AIMS

The Society for Applied Research in Memory and Cognition is dedicated to encouraging and promoting the very best research in our field. The purpose of the Society is to enhance collaboration and co-operation between basic and applied researchers in memory and cognition. Every two years, we showcase the latest work in a wide and varied program that's sure to intrigue you. SARMAC is also known for our active, friendly community. If you're not a member, we hope you join us.

 Deryn Strange  President, Governing Board

Deryn Strange

President, Governing Board

ORIGIN

SARMAC was officially founded in 1994 at the third Practical Aspects of Memory conference held at the University of Maryland, but the formation of the society can be traced back even further. Before SARMAC, perhaps the most popular (and according to some, the only) conference for applied cognitive research was the PAM conference. However, PAM conferences were only held about once a decade, meaning that it was difficult to share and discuss new applied research, paradigms, and theories outside of the traditional, slow-moving peer review process. For example, the debate over the scholarly contribution of applied research sparked by Banaji and Crowder’s influential 1989 paper in the American Psychologist, was held via published rebuttals spanning several years. At the time, basic and applied cognitive research were seen in some ways as being at odds with each other, with researchers in each camp wondering how useful the other was. If the two approaches were to come together, sporadically-held conferences and communication through publication did not seem the best way forward.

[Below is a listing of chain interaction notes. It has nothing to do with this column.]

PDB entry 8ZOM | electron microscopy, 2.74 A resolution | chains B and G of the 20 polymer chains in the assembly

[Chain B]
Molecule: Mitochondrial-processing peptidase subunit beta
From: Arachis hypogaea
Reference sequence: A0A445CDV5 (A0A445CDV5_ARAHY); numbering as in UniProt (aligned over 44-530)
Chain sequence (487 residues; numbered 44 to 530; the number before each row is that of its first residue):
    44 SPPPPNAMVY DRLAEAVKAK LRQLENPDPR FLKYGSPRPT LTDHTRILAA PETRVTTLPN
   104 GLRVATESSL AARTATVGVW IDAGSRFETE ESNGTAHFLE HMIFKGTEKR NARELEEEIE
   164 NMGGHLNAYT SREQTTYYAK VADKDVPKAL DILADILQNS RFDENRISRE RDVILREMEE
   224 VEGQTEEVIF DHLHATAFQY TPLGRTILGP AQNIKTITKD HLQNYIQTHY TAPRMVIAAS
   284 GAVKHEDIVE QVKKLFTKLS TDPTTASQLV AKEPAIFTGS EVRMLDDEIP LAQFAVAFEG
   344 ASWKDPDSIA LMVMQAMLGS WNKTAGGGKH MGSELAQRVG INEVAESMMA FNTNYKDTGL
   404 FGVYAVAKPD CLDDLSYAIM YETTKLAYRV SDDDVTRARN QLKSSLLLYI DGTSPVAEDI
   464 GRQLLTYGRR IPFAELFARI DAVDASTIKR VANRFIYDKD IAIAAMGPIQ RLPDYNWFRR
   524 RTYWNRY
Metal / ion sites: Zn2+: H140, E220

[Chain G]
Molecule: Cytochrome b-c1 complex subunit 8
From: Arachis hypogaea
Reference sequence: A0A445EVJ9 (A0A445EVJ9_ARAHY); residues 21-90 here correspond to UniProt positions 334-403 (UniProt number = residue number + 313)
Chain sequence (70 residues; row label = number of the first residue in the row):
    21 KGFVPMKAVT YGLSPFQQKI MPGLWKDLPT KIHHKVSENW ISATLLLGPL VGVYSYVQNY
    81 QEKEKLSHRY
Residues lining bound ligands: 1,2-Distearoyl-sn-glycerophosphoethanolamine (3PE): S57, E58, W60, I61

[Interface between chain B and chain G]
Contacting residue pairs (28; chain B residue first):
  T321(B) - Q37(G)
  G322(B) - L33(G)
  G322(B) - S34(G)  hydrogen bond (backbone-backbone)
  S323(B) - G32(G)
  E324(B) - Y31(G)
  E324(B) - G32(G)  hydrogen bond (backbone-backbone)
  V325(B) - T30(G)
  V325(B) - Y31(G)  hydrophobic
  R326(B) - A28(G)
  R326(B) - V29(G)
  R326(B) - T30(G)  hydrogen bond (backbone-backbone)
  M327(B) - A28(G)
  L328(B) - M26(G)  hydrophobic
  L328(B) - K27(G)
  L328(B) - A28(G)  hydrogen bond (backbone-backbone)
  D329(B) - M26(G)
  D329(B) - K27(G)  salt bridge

Thus, the need for SARMAC was two-fold; a society that could hold conferences far more often than PAM, as well as a community that could provide interconnectivity and resources for applied and basic cognitive researchers between those conferences. But SARMAC was not formed overnight; when planning for PAM III began, some thought it would do well to be held in the USA, rather than the UK as was PAM I and PAM II. A group of members approached Professor Douglass Herrmann, who enthusiastically took a lead role in planning PAM III for a 1994 meeting. At the 1993 meeting of the Psychonomic Society, attendees began drumming up interest for a new society with a membership drive, and a year later at 1994’s PAM III, SARMAC was formed by some prominent names in cognitive psychology—including Professor Herrmann, as well as Chuck Thompson, Graham Davies, David Burrows, David Payne, Ron Okada, Roy Malpass, Michael Gruneberg, Daryl Bruce, Michael Toglia, and Don Read. Some of these went on to serve on SARMAC’s inaugural leadership – Herrmann as the first Chair, Thompson as the Chair-Elect, David Burrows as the Executive Director, Daryl Bruce as the Membership Secretary, and Michael Toglia as SARMAC’s Press Officer. Others (Gruneberg, Davies and Read) were joined on the Board of Governors by Marcia Johnson, David Rubin, Kathy Pezdek and Gene Winograd.

Today, SARMAC still holds true to its founding goals. The biennial conferences are attended by many who see them as the highlight of the year, and a reunion of sorts with close colleagues. Indeed, in a 1993 paper entitled “The Need to Expand the Horizons of the Practical Aspects of Memory Movement,” Herrmann and Gruneberg discuss the potential for advancing cognitive science when basic, ecological, and applied research communicate and facilitate research amongst each other, rather than view themselves in separate fields. The line from this approach to modern SARMAC’s practice of engaging research that is both practically applicable and theoretically grounded is clear. Members from all career stages present research that is theoretically grounded with practical applications across a wide variety of topics.

To learn more about SARMAC's founding, see:

Crozier, W. E., Moeck, E. K., Weinsheimer, C. C., McDonald, D. L. L.,  Baldassari, M. J. (2016). A history of the Society for Applied Research in Memory and Cognition. Journal of Applied Research in Memory and Cognition, 5, 103-109.